Ultimately, the Taliban may agree to share power, but they are unlikely to amend their rigidly anti-democratic governance style. For this reason, it is likely the future system would involve a two-tier governance system to be practiced in Afghanistan. Such an arrangement, possibly a government with clerical oversight, would include a political system of both elected and non-elected leadership, similar to countries like Lebanon, Egypt, Iran, and Pakistan.

The challenge is that the Taliban, as a rural insurgency, has already become entrenched in the state’s power structure in the vast swaths of rural Afghanistan. After a settlement, the group will solidify their administration over those areas, effectively expanding the growing urban-rural and sectarian divide in the country.

Also, how might such two opposing governance arrangements operate together when there are multiple power centers across the country? Will sharia be applied only on the non-Taliban population, a common practice during the Taliban’s regime? How will state resources be allocated? How will foreign relations be conducted? These and other questions will pose a real test for Afghan leaders in upcoming talks, though most appear more concerned with managing power than managing the country.

 The third issue is the reintegration of the Taliban ex-combatants and their networks and the extent to which they will be absorbed in the system.

At present, the Taliban’s fighting strength is estimated at 60,000-men, which includes full-time and part-time fighters, commanders and facilitators. Nearly half of them are rank-and-file, whose main skill is fighting. Many fighters are in combat for a paycheck, others are driven by ideology and used as hired guns by regional countries. There are also a growing number of businessmen Taliban, who are engaged in drug trafficking and organized criminal activities.

Even though the current Afghan state has the capacity to subsume a large number of ex-combatants, not every fighter is employable. Meanwhile, not every combatant wants to reconcile, including the hardliners. Some ex-combatants would need basic income, while others who declare neutrality would need a job. The businessmen Taliban would likely maintain their criminal activities to enrich themselves. Many hardliners, including those radicalized in Afghan prisons and released, would likely join the Islamic State.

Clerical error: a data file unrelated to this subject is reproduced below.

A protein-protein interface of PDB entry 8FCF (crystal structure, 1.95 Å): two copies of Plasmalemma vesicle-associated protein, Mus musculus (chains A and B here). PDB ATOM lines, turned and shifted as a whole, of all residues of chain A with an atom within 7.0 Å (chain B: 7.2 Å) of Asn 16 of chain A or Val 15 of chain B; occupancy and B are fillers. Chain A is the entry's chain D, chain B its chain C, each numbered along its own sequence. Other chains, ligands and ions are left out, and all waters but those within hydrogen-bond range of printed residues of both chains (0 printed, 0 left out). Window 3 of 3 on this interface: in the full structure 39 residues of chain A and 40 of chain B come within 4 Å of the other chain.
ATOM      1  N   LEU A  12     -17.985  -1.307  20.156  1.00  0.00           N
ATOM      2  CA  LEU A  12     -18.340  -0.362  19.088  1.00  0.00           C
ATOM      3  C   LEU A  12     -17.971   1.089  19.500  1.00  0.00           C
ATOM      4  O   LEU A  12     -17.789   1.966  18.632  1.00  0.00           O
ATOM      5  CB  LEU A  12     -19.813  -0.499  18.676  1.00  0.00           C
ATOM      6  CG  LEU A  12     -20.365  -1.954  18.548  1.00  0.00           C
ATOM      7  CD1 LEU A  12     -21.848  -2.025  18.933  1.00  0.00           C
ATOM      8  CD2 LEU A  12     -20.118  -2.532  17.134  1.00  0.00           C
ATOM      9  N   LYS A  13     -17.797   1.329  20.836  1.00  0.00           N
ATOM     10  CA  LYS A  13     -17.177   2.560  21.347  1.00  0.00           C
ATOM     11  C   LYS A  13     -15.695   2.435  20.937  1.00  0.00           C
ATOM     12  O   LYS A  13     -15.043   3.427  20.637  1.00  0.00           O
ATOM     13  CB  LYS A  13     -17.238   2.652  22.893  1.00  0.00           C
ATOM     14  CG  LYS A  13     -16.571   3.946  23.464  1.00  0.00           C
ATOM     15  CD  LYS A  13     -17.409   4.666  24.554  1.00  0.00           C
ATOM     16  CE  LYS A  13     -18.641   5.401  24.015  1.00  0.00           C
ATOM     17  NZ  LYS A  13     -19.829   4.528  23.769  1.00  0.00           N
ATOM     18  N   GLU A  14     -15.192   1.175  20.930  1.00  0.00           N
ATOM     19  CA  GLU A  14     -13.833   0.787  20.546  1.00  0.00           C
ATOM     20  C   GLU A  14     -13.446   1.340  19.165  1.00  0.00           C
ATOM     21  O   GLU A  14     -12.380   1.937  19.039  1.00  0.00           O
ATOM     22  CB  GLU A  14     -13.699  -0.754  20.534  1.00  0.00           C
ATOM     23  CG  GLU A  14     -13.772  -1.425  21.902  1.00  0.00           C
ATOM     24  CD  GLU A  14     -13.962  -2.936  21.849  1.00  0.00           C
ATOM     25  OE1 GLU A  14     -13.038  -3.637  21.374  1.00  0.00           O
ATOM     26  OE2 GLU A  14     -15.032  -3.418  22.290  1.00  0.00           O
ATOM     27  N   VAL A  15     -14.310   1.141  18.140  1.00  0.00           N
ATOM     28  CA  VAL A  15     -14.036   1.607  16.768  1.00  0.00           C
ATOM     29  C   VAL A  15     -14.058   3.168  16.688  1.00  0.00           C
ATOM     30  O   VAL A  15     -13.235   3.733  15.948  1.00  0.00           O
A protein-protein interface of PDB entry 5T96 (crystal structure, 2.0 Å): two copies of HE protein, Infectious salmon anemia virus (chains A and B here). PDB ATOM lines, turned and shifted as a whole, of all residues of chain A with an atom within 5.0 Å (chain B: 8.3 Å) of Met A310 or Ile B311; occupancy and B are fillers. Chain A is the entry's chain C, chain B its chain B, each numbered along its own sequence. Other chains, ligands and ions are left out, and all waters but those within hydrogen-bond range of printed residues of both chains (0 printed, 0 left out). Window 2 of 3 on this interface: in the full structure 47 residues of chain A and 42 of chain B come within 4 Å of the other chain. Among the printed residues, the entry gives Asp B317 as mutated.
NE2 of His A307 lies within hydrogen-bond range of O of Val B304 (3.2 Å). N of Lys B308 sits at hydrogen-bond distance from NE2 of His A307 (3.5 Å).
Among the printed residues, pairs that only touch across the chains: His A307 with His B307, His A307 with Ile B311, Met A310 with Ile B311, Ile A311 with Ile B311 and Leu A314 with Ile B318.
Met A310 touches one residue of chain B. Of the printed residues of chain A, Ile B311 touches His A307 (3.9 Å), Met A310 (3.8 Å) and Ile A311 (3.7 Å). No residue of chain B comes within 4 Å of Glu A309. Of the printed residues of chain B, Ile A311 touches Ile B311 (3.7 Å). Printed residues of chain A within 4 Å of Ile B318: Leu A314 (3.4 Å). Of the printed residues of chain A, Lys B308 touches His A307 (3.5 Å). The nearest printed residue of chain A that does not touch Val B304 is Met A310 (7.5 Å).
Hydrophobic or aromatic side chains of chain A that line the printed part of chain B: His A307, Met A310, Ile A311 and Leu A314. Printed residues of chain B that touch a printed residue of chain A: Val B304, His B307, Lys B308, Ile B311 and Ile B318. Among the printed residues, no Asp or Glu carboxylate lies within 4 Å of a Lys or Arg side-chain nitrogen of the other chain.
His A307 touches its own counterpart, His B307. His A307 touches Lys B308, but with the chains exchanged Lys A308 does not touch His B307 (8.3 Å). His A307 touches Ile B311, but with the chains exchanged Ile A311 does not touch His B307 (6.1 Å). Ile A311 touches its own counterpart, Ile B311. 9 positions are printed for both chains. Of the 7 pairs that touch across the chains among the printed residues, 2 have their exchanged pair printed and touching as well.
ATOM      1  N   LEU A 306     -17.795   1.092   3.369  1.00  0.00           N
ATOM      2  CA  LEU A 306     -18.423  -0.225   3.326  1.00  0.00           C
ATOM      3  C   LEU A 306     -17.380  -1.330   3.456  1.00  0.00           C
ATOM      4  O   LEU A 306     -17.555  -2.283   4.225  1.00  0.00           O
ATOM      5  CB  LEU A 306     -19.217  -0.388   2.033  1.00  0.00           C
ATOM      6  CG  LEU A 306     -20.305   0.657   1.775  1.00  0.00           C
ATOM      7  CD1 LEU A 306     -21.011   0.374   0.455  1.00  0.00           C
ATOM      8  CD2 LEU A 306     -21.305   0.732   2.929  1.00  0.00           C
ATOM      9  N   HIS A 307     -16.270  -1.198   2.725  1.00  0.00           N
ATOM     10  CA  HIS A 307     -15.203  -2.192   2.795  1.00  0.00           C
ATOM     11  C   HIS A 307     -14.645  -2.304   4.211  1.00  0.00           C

Ultimately, about 30,000 ex-combatants would fit the criteria for reintegration. The excess capacity in Afghan security institutions, including the army and police, would absorb a substantial number of Taliban’s rank-and-file. Others could be recruited into the local police, highway police and the territorial force. Some can be employed by the private sector. Taken together, this would create a government-aligned security force in the future order.

Many Taliban leaders, meanwhile, can be integrated through non-elected roles into the system, including in ministries, provincial governments, the Senate, and possibly in missions abroad. Make no mistake, Taliban leaders will use its fighting leverage to push for sharing power in the security institutions, potentially creating a significant stumbling block in the talks.

At the same time, funding the reintegration process could prove to be an important challenge. For now, the donor community, including the United States, is working to design a five-year $5.2 billion post-peace economic package. The plan, which is likely to create specific entitlement and job creation programs, would provide special benefits to ex-combatants, including handouts.

 For now, Afghanistan is too dangerous to fail, and an ungovernable Afghan state that exports terrorism will be disastrous for American interests. While any final settlement will be far from perfect for all warring parties, it should clearly delineate authorities, resources and expectations for all sides. The real test for the United States is to ensure that tomorrow’s peace looks noticeably different than today’s conflict.

Javid Ahmad is a senior fellow at the Atlantic Council. Follow him on Twitter: @ahmadjavid